For the second mile, I tried to at least keep that pace, if not improve, but the split was 24 min. 42 sec. so I had slowed down -- probably because of the hill just before the split. It wasn't a horrible hill, more of a steady climb. Lots of people walked it though. However, I did the math wrong on the course, so I actually though I had improved. This gave me a boost mentally, even if it wasn't true. I also was able to grab water this time. But not drink it. Apparently there is skill involved. I just choked on it, so I gave up, figuring it was just a 5K after all and I wasn't going to dehydrate myself in three miles of running.

For the last mile, I wanted to push as much as I could, as our track coach taught us. When we got to the trail part, I knew we were in the last stretch. At some point, I heard a local say "there's the finish" so I poured it on, even though I couldn't see it myself, but it was sooner than the last 400 m and I ended up slowing down a bit to survive. I did push more than the first two miles though and, when I saw the finish line and clock at 36'10", I sprinted to the finish line, finishing the last 1.1 mile at 11' 39" - slightly faster than the first split for a total time of 36' 21".

That's faster than I've ever run the whole 5K and I never practice with hills.

I am confused though. I thought the race timing would have my personal time from the place my chip crossed the start line to the place it crossed the finish line. But my personal time is listed the same as it was when I crossed the finish line. Making it my time from when they pulled the trigger -- which for those of us back in the pack, was before we even started running. It would be nice to know exactly how long I did the race, but I'm guessing the difference isn't big enough to worry about.

Results:
Final time: 36' 21"
Overall rank: 585 out of 1089 - squarely in the middle of the pack
Age group rank: 25 out of 75 - top 1/3 in my age group. Woot, woot!

Post-race:
There was food to eat -- bananas, pizza and banana bread -- and the worst water I've never had. A band was playing on the stage -- blues and classic rock. I was starving and started wolfing down a banana before I remembered I can't really eat an entire banana these days, at least not at once. But I stopped in time, so no harm, no foul. I skipped the pizza and banana bread. I drank my own water and eventually finished the banana.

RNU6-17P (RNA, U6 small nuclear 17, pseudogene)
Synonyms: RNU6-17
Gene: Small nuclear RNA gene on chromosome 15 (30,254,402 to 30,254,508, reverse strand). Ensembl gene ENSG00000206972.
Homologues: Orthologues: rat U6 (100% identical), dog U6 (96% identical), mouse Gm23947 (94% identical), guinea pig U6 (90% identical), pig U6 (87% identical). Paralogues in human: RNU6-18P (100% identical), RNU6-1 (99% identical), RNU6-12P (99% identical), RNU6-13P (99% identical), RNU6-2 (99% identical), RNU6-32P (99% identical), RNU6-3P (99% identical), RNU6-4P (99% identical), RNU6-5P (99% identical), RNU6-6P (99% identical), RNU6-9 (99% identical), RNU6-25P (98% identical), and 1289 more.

Then they started giving out the door prizes. I didn't win anything. I really wanted the mountain bike grand door prize, too. Darn. I also didn't place in my age group. But my time would have been competitive, if I was sixty. Heh. Oh and the kids who placed in the 5 - 8 age group all run faster than me too. (Some family with a stroller and a little kid smoked me on the race, so I wasn't too surprised by this.)

Then we went to the St. Patrick's Day festival and checked out some booths and rode the Tilt-a-whirl. Whee! The rides were too expensive though and it was freezing so we went home. Where I promptly took a nap. I was beat, probably from not sleeping the night before.

Next Steps:
I want to do more races! I picked up some brochures in the festival area. There's a 4 mile race about 10 days before my first triathlon, which also will have me running 4 miles. I think that might be good practice. There's also a 10K in October. Being able to run 10K at the end of the season will set me up well for moving up to the Olympic distance next season.

I don't think I'll bring my family to those though. It's too boring for them. They still have to come to my first tri though, boring or not. After all, it's my first tri!